Having an application for British Citizenship be refused can be incredibly frustrating, especially when you’ve spent so much time, effort, and money on your application. The most common reasons for refusals by the Home Office are errors in the application or a lack of supporting evidence. You can prevent the chances of a refusal by hiring a professional immigration lawyer to assist you with your application. Our lawyers can make sure there are no errors and that you have all of the evidence you need.
If you’ve already submitted your application and it has been refused, don’t worry, our lawyers can still help you. In your refusal letter, the Home Office should inform you whether you have a right to appeal. Our lawyers offer an Appeal package that will help you to make your appeal.
If you do want to appeal the Home Office’s decision, then it is important that you do this quickly, as you will have a better chance of success this way.
Our lawyers can get started on your appeal today simply contact them on 0333 305 3612.
Having a previous conviction is likely to affect your application for British Citizenship and is grounds for refusal.
However, the effect this has is also dependent on the seriousness of the offence and the type of conviction.
If you have a previous conviction, we recommend seeking the help of one of our immigration lawyers who, with their expertise in immigration law, will be able to discuss your situation with you and let you know how this may affect your application.
Yes, it is possible to renounce your British Citizenship. You should note that you do not have to renounce your British citizenship to apply for citizenship in another country, and you will usually be able to apply for dual citizenship providing the other country allows this.
Renouncing your British Citizenship will not affect the citizenship status of any of your family members, but it could affect any future children you may have.
To renounce your British citizenship you must:
- Be over the age of 18
- Already have another citizenship (Such as South African)
- Or will acquire another citizenship after renouncing your British citizenship
As a British Citizen, you will have the right to live, work, and study in the UK permanently.
As well as this, you will also be eligible to apply for a UK passport and can use this to travel in and out of the UK.
You will also have the right to register to vote and will be able to vote in any UK election or referendum.
Yes, the final step in naturalizing as a British Citizen is a citizenship ceremony, and you must attend this to be recognized as a British national.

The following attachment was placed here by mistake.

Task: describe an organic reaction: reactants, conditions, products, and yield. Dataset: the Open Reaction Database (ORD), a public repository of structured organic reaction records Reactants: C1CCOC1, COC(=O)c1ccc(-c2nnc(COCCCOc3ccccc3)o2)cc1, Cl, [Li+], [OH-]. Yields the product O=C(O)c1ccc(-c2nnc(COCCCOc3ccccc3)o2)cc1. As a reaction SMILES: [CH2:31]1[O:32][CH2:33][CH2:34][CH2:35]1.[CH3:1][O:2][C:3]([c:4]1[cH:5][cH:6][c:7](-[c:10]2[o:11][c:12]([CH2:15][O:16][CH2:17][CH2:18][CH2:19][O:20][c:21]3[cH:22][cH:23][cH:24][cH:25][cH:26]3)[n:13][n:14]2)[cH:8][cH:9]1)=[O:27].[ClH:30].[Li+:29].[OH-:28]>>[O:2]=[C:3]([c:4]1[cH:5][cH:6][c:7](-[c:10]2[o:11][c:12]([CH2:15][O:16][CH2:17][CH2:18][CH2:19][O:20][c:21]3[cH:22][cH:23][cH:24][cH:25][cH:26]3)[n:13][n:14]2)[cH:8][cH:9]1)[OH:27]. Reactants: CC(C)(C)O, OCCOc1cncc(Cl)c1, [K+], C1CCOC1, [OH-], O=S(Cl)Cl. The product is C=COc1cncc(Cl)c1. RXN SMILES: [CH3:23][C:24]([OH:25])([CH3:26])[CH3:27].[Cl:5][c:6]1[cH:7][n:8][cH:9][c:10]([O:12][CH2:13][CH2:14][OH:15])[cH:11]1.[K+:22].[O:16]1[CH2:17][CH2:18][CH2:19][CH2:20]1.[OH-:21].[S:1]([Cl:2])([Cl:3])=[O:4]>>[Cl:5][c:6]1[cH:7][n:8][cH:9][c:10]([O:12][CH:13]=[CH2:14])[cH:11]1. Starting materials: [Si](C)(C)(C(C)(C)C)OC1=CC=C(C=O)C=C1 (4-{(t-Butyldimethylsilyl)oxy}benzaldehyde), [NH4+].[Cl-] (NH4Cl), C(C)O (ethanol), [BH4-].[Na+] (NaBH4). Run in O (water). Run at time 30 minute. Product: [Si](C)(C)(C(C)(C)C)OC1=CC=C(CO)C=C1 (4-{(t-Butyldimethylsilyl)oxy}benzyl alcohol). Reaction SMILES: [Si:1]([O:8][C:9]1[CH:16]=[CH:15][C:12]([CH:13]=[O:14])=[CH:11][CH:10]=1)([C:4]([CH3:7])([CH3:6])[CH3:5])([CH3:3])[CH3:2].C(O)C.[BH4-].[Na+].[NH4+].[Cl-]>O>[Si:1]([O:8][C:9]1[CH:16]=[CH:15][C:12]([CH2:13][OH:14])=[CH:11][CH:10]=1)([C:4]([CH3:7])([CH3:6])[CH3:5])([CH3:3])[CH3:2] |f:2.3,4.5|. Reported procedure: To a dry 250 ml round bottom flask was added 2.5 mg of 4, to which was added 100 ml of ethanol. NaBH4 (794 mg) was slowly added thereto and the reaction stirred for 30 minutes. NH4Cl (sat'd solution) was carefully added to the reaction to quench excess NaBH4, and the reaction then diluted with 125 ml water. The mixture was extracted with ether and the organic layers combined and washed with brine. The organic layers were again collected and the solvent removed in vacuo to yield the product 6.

You will need to pay to attend your ceremony, it costs £80 to attend a group ceremony or you can pay more for a private ceremony.
During the ceremony, you will need to make a pledge to respect the rights, freedom, and laws of the UK.
If you are in South Africa when you are granted your citizenship then you may be able to ask the British embassy in South Africa to hold your ceremony for you, if they are not able to do this then it may be delayed until you are in the UK again.
Indefinite Leave to Remain (ILR) is a form of settlement in the UK. It may give you similar rights to British Citizenship, such as the right to live, work, and study in the UK permanently, but it is different in several ways.
Your Indefinite Leave to Remain status can be revoked if you spend more than 2 years living outside of the UK. Whereas British Citizenship allows you to enter and exit the UK without any restrictions.
Under Indefinite Leave to Remain, you will also not be eligible to apply for a British passport, and you do not have the right to register to vote in the UK.
Yes, in some circumstances South African’s may already be a British citizen by automatic acquisition. The rules surrounding automatic acquisition are very complex because of changes to UK nationality law.
Under the British Nationality Act 1981 a person automatically became a British citizen if immediately before January 1 1981 they:
- were a citizen of the UK and Colonies (CUKC)
- had the right of abode in the UK under the Immigration Act 1971
There are many other ways that South Africans could have automatically acquired citizenship. Whether you were eligible for this depends on many factors, including whether you were born in the UK or in British overseas territory or whether your parents were British citizens or were settled in the UK before a certain date. The rules for automatic acquisition are very complex but our attorney’s will be able to let you know whether you have this once they have spoken to you about your circumstances.